“Why don’t you just grow up?” Could there be any more unfair words to a teenager? There is no magic growth button young people can press that will automatically mature them into responsible adults. There are daily steps of growth each of us must take to progress in maturity. Only after consistently taking these steps will we grow and change.
And the same can be said for Christian growth. The Bible teaches progressive sanctification for every child of God. Just as a child must steadily grow little by little, so the disciple of Christ progresses from glory to glory one step at a time in Christ.
In Ephesians 4, the Apostle Paul provides a memorable three-step process of becoming more like Christ every day. But before he shows the pattern, he lays out the truth as it is in Jesus. When your teenager came to faith in Christ, something vital and irreversible occurred to him or her: They died! The old self has been crucified with Christ, the new self has come to life, and every day the Holy Spirit is renewing the mind by God’s truth.
I would encourage you to take the time to regularly remind your teens all that has happened to them in Christ. As they grasp their identity in Christ, they will more clearly understand their activity for Him. Their new behavior will flow from their new birth, which brings us to Paul’s pattern of Christian conduct.
Beginning in 4:25, the apostle highlights the three-step process to live as a new person in Christ. And he gives it to us as a PATTERN. I emphasize that word pattern because once you see it, you’ll continue to see this three-fold pattern all over the New Testament. Few things have helped me more in “living for Christ” than this pattern, so we will focus on it the rest of this post.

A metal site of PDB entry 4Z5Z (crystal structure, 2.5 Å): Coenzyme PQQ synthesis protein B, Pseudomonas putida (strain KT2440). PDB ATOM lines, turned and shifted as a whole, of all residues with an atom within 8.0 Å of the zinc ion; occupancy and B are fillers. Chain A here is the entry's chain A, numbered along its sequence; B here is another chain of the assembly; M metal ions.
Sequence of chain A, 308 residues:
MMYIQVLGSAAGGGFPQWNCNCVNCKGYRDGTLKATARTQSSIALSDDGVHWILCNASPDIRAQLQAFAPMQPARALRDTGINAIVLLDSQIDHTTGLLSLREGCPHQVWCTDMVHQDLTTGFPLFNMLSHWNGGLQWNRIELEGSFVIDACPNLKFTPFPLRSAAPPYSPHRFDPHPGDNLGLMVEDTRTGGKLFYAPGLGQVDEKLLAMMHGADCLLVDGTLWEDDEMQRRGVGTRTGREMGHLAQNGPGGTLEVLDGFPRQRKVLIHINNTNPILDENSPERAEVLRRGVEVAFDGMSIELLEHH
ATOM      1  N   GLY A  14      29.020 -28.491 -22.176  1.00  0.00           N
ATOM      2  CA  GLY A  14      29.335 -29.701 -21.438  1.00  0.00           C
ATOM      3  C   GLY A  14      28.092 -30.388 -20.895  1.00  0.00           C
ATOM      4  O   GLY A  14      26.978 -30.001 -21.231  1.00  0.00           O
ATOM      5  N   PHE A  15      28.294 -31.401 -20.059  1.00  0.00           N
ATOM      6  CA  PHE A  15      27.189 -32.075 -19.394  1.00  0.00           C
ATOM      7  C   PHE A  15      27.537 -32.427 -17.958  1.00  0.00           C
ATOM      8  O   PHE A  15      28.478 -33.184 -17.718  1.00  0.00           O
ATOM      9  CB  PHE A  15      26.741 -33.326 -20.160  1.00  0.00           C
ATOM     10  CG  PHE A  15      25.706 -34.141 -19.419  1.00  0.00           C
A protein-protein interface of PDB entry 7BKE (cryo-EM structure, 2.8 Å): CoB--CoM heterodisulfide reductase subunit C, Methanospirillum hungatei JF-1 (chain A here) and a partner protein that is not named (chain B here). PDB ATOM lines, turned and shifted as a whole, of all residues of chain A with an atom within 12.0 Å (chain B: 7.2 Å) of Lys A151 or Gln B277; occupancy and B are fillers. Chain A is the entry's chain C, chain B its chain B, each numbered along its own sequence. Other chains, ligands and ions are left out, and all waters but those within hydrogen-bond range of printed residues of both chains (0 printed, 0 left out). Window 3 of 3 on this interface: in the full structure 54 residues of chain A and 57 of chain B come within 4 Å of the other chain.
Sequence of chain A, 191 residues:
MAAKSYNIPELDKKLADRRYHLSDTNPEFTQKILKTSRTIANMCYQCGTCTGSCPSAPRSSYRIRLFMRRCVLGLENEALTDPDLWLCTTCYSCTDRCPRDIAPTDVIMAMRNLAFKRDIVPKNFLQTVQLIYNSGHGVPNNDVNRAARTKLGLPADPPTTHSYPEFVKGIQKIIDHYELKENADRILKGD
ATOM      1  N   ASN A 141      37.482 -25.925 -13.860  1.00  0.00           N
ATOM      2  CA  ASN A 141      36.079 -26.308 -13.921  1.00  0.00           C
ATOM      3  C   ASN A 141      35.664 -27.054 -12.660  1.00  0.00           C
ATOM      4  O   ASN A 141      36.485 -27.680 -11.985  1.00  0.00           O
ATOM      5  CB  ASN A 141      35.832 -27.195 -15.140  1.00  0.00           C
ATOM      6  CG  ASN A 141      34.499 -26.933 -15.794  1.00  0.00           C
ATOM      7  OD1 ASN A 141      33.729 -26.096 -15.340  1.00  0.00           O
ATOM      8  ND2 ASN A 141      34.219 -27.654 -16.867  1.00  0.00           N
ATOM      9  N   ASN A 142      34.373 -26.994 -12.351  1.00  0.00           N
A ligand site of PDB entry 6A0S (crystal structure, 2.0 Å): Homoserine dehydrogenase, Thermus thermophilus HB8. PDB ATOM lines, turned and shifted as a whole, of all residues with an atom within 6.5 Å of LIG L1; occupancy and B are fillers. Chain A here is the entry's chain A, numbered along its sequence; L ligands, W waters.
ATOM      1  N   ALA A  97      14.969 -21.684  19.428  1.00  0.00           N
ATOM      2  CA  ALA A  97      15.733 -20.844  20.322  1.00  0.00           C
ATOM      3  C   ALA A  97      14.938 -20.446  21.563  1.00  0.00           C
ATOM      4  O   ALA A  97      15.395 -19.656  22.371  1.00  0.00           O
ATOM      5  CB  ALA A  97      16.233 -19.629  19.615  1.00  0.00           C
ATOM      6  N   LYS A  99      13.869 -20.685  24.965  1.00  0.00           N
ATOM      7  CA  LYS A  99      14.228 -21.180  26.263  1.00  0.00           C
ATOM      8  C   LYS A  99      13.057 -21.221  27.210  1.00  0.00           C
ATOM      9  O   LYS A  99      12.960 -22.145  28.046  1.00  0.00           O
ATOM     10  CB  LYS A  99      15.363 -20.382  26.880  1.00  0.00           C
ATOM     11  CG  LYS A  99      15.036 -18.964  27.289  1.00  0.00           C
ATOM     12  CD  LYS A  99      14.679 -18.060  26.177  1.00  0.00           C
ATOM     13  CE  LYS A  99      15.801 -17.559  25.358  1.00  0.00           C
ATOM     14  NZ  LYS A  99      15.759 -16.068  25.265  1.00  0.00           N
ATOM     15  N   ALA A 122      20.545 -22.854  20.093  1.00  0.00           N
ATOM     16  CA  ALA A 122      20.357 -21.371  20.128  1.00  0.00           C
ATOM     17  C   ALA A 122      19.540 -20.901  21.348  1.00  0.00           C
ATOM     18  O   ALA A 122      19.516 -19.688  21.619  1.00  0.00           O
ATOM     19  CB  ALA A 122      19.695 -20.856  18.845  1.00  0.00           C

Okay, so Paul’s pattern of conducting yourself as a Christian has three elements: Negative…Positive…Motive.
Another way to look at it is:
- Put off (negative)
- Put on (positive)
- Christian reason why (motive)
Your Christian teenager longs to grow and change. How do you help? What are the steps to take? The first step is a negative step. Because she has already put off the old self once and for all at the moment of her regeneration, so every day she needs to put off the old corrupt conduct she still wrestles with.
The second step is a positive one. Because she has already put on the new self once and for all at the moment of her regeneration, every day she is to put on the righteous behavior that comes with the new self.
The third step is the motive. She desires to put off the leftover corruption and put on the new righteous conduct because she is a new person in Christ. She understands who she is in Christ. This knowledge motivates her to new living.
Look at the pattern in Ephesians 4.
|CHRISTIAN REASON WHY
|1. Lying & deceit
|We are members one of another
|2. Sinful anger
|Lest Satan gain advantage
|So we might bless others
|4. Corrupt speech
|So we might minister grace
|For God has forgiven us
Though each step to the pattern is vital to Christian growth and change, I would argue that the motive, the “Christian reason why,” is most important . For example, many nonbelievers discipline themselves to put off lying in order to tell the truth. What makes this type of living distinctly “Christian” if non-Christians can put off negative conduct and put on positive behavior? It is the motive that makes this conduct Christian and thus pleasing in God’s sight.
Let me put it like this: what makes behavior Christian is not what you do but why you do it. This has been so helpful for me in shepherding young children and teenagers in my home and church. We don’t just emphasize the conduct; we embrace the Christian reason why we do what we do!
The next time you feel the need to admonish your daughter or son to just “grow up,” take them back to Paul’s pattern of Christian growth. Have them say it out loud and work out the particulars. Put off…Put on…Christian reason why.